The last couple of days I have been thinking/writing out loud about the "types" of plays that we see on our stages.
The first two types, Actual People - Actual World and Boundary Breaker, are most often created with multiple characters.
This does not have to be the case though. For instance, Krapp's Last Tape by Samuel Beckett is about an older man sitting alone in his flat on the evening of his birthday. He has a birthday tradition of recording himself on a reel to reel and also listening to a choice recording from an earlier time in his life. During the play, we hear a recording of Krapp at thirty nine and we hear Krapp recording his current installment.
There are no other characters - just Krapp and the recording of himself at thirty nine, and there are no boundaries broken. Although there is a bit of stage direction about Krapp kicking a banana peel into the pit.
The next type of play I would like to discuss is distinct from a play like Krapp, and it is a very popular type. Most regional theaters contain at least one of these plays a season.
3. Monologue Plays
One person, speaking a single monologue to the audience. One person telling the story, one person acting all the characters in the story, one person interacting with video projections, etc.
This is a very wide category and includes the monologues of Mike Daisey and Spalding Gray; works like The Good Thief and Saint Nicholas by Conor McPherson as well as Will Eno's Thom Pain (based on nothing). We also have autobiographical plays like Wishful Drinking or Confessions of Mormon Boy. Even Will Ferrell's on man show You're Welcome America, is in this category.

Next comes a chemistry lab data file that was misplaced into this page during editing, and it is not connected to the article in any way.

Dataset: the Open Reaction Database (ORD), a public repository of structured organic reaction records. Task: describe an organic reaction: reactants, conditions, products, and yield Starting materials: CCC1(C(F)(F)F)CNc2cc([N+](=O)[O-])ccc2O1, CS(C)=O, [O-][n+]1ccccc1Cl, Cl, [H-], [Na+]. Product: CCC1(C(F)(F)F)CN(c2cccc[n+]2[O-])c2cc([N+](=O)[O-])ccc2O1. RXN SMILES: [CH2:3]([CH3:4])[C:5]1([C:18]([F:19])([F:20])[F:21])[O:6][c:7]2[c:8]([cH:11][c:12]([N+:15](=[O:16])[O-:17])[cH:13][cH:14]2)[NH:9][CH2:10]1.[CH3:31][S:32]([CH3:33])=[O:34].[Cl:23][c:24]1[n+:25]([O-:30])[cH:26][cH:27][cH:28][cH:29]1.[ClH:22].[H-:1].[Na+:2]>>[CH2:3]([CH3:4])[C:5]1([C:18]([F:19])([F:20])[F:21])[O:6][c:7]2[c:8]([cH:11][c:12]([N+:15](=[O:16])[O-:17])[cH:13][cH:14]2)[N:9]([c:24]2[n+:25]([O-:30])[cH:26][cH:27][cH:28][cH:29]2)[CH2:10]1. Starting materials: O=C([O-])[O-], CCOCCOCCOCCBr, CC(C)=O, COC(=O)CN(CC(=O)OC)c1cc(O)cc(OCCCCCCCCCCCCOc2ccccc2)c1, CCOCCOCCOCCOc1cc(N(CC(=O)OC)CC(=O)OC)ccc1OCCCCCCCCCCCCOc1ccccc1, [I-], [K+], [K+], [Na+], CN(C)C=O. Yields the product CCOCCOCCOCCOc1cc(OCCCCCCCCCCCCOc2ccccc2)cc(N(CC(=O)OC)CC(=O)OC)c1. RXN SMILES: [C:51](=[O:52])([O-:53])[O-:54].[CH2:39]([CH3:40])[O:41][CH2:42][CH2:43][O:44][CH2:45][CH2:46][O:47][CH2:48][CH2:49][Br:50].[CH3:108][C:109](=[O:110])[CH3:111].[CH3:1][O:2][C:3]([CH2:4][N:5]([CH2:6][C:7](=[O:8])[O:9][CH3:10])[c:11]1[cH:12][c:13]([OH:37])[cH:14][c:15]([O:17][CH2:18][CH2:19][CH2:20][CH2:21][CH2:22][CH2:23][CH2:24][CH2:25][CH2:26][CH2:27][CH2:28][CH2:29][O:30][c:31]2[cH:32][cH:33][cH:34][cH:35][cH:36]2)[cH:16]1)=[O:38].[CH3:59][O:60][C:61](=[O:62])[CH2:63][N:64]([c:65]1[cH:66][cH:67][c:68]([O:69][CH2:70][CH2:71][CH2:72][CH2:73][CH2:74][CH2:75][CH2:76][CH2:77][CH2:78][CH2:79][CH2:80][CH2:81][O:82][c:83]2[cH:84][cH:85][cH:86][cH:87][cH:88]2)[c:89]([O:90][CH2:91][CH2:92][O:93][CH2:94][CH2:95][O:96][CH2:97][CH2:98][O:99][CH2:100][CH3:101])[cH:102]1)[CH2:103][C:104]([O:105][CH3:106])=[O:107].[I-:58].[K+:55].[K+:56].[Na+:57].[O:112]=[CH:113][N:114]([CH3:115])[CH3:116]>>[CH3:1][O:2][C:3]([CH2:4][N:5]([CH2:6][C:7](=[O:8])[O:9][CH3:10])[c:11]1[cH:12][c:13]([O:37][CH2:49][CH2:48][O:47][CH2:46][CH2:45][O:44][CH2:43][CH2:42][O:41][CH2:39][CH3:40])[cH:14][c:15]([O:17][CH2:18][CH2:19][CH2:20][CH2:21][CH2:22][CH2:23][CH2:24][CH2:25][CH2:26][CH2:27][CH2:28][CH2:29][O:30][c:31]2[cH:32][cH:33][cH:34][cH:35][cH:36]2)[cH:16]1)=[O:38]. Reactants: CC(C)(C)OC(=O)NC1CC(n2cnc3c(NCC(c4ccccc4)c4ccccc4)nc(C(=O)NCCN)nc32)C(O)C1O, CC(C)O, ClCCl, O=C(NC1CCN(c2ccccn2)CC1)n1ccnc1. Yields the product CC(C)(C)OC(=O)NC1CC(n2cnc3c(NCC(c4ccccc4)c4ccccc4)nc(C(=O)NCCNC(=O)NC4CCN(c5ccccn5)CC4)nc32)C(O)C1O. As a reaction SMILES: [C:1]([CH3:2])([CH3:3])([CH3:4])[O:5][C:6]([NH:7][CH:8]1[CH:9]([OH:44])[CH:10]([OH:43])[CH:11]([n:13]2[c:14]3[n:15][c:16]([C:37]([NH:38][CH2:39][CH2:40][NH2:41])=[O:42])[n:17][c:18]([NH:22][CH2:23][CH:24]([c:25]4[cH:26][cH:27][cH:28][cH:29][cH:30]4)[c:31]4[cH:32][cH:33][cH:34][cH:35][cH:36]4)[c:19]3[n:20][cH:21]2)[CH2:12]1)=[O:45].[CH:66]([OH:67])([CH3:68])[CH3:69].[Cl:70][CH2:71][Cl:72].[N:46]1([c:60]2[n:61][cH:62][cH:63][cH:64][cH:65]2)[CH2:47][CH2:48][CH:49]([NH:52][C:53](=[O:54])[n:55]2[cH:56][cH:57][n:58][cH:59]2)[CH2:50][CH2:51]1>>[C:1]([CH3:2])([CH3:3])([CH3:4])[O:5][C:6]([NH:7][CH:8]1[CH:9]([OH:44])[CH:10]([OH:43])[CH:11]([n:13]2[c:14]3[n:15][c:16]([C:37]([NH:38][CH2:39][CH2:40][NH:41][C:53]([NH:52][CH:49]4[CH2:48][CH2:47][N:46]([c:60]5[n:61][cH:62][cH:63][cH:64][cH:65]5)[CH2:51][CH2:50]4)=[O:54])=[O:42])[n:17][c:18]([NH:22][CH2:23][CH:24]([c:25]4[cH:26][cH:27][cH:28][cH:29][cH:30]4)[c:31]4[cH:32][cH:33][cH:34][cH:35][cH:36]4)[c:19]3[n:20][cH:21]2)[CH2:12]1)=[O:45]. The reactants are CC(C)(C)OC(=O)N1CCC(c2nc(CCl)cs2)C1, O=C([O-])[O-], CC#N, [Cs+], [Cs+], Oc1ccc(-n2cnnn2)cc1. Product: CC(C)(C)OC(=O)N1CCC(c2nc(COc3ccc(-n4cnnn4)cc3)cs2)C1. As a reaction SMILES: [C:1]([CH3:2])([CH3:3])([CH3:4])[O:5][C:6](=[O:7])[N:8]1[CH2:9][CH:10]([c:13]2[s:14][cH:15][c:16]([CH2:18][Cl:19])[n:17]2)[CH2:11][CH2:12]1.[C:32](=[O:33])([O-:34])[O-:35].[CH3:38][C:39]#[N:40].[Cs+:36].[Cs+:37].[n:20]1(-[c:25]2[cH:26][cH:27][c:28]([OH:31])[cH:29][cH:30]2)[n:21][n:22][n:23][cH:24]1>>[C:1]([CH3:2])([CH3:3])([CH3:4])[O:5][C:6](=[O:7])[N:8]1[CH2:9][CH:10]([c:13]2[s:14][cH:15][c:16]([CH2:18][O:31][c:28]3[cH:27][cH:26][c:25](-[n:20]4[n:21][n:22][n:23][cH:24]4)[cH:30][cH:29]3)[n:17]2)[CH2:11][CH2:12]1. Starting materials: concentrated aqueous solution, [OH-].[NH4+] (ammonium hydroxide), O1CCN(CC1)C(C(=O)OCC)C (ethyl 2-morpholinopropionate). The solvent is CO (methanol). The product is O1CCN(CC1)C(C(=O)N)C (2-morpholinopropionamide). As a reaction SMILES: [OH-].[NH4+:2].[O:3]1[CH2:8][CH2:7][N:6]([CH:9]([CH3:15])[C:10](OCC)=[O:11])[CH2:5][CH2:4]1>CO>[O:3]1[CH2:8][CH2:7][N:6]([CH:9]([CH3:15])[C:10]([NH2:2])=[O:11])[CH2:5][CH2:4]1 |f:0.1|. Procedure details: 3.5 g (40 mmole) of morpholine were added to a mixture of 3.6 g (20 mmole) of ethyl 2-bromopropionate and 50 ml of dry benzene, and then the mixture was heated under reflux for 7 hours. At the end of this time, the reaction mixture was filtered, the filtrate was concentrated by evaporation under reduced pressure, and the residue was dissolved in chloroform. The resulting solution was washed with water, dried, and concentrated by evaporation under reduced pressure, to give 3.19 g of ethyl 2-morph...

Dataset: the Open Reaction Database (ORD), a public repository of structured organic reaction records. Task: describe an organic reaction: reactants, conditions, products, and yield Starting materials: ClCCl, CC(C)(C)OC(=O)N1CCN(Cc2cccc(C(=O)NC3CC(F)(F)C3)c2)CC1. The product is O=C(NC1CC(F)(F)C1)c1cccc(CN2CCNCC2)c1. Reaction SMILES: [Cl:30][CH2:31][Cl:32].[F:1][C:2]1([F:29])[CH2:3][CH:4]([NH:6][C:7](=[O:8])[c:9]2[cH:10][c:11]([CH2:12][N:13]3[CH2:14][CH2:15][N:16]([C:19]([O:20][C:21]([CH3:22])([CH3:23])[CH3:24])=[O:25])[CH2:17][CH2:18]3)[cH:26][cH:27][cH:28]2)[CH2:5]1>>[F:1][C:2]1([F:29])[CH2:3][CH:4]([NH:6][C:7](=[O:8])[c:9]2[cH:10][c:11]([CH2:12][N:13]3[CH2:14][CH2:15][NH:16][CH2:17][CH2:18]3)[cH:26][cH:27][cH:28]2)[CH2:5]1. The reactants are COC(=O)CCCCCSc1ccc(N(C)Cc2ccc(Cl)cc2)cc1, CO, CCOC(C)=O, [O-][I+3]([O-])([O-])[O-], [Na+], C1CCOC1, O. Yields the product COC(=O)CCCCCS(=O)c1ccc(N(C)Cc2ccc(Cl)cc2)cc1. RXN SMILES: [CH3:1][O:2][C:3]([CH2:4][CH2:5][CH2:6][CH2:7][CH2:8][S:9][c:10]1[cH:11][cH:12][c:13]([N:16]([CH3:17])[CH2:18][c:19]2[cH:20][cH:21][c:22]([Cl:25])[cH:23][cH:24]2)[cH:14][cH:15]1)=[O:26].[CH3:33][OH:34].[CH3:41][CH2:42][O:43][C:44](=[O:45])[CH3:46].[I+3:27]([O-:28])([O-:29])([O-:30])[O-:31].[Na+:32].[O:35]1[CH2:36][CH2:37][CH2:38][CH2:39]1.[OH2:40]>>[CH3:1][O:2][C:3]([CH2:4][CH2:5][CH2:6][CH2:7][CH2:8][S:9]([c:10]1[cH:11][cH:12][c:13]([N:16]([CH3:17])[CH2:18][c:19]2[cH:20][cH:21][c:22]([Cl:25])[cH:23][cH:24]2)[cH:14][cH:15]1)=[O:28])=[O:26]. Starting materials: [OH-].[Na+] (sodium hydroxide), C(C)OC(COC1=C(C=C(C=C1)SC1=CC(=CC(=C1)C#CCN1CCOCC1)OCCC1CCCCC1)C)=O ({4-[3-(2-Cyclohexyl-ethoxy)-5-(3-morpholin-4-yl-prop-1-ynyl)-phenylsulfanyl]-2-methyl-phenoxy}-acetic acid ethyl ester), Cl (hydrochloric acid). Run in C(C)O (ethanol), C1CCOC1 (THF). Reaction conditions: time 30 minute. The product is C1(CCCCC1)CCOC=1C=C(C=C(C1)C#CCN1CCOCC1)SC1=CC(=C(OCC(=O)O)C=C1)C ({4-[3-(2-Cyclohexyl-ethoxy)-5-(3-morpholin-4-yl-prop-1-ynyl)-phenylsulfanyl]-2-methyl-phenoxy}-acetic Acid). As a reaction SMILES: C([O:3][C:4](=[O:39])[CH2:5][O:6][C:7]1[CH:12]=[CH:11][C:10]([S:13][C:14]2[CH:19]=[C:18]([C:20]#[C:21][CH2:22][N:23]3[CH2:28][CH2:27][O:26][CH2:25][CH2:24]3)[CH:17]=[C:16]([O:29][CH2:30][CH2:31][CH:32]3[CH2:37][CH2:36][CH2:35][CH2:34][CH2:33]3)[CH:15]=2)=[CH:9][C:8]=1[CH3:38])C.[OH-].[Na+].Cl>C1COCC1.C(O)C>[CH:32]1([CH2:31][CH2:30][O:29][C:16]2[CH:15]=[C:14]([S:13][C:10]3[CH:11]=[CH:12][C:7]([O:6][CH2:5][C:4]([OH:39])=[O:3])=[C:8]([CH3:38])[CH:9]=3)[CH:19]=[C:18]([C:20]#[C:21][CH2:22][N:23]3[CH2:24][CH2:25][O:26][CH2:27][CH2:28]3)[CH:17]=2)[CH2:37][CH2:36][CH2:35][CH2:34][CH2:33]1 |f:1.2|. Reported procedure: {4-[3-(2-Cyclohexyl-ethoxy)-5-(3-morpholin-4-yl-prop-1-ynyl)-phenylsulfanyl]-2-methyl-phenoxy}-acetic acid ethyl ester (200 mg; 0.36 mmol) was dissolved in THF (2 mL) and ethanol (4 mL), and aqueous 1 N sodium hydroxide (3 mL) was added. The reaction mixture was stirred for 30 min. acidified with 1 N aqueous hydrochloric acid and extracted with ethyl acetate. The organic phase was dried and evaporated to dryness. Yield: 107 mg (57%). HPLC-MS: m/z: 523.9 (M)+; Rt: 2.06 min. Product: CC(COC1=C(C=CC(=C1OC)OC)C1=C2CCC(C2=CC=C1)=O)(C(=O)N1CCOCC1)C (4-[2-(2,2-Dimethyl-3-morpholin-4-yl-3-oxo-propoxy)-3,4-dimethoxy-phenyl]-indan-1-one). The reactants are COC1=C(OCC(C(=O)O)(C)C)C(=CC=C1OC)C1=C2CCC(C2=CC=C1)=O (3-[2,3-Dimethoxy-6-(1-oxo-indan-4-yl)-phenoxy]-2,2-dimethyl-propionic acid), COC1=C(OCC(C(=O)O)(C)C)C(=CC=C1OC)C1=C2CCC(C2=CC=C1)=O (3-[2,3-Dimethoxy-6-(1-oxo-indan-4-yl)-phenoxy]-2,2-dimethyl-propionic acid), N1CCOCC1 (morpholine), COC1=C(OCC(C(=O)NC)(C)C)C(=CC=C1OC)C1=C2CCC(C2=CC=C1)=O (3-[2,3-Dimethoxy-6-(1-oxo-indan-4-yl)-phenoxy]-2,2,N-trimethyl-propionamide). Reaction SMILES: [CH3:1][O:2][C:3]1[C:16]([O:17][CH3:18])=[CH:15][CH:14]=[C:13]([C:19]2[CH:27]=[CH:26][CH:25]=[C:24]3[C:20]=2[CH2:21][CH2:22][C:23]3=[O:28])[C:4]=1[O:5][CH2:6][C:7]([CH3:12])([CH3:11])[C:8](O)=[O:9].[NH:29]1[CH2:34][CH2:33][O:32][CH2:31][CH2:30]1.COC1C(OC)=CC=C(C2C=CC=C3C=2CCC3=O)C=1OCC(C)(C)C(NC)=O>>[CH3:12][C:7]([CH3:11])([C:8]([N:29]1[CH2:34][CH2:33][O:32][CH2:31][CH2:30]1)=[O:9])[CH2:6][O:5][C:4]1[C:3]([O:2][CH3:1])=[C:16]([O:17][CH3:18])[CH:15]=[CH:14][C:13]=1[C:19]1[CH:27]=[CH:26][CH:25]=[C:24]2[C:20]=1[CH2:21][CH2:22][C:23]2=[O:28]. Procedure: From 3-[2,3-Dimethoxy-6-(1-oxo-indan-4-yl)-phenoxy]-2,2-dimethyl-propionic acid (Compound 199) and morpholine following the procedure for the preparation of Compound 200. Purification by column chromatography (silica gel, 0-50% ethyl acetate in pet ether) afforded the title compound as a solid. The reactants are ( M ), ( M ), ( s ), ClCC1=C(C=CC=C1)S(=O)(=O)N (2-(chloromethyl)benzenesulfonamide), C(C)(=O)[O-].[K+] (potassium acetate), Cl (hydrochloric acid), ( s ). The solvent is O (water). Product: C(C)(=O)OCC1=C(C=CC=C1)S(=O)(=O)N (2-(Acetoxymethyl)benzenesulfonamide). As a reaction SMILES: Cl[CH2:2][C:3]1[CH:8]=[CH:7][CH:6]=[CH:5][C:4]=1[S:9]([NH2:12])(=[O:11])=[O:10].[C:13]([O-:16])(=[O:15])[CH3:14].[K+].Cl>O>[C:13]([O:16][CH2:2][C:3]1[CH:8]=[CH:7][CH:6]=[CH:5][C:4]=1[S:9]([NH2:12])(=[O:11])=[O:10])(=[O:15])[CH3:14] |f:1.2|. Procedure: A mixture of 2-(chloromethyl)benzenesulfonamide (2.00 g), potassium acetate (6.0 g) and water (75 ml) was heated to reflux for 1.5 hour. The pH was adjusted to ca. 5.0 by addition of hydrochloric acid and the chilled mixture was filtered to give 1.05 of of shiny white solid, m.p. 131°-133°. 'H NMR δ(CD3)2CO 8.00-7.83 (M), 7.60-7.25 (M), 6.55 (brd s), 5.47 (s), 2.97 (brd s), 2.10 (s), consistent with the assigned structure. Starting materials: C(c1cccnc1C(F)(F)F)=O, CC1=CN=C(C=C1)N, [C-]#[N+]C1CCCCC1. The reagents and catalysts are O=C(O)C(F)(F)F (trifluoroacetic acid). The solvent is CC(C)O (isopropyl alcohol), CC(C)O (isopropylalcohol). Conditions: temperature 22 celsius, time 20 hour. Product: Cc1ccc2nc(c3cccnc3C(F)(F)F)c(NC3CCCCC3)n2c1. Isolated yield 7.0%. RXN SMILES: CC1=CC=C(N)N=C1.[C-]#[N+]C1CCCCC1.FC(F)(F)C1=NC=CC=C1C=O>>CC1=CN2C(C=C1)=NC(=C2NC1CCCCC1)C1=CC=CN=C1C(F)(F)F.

The main distinction in the category, I am thinking, is the awareness of the monologist/character/actor that he or she is telling a story to an audience, to a group of people.
While thinking about this category, some guestions arose.
Would the work of Spalding Gray or Mike Daisey be considered a play? These types of artsist work somewhat extemporaneously, but they do have a very sound structure.
What about, for instance, a play like Ronan Noone's The Atheist, in which the actor seems to be addressing the audience, but really the device Ronan uses is to have the character speaking into a camcorder, as if he is giving us his last "confession." This is a very popular way to present a monologue play as seeming more "real."
There are also "One Man/One Woman ____________" projects. For example, The One Man Star Wars, The One Man Gospel of Luke. A recent regional favorite is the one man It's a Wonderful Life.
The Monologue Play type has a twin:
4. The Multiple Monologue Play
Several characters tell distinct monologues that may or may not intersect dramatically, but usually at least follow a similar theme or sometimes track a story from different angles. The monologues can be in succession or interwoven. These monologues can be delivered by one person.
Most of Eric Bogosian's work and Anna Deveare Smith's plays are in this category, as are most documentary theatre projects like The Exonerated. This category also includes Molly Sweeney, Bash; the latter day plays, This Lime Tree Bower,Crave and Love Letters.
In some instances, separate characters may interact in a dramatic way on a limited basis. For example, A Steady Rain does this a little bit.
Tomorrow: "This Is A Play?"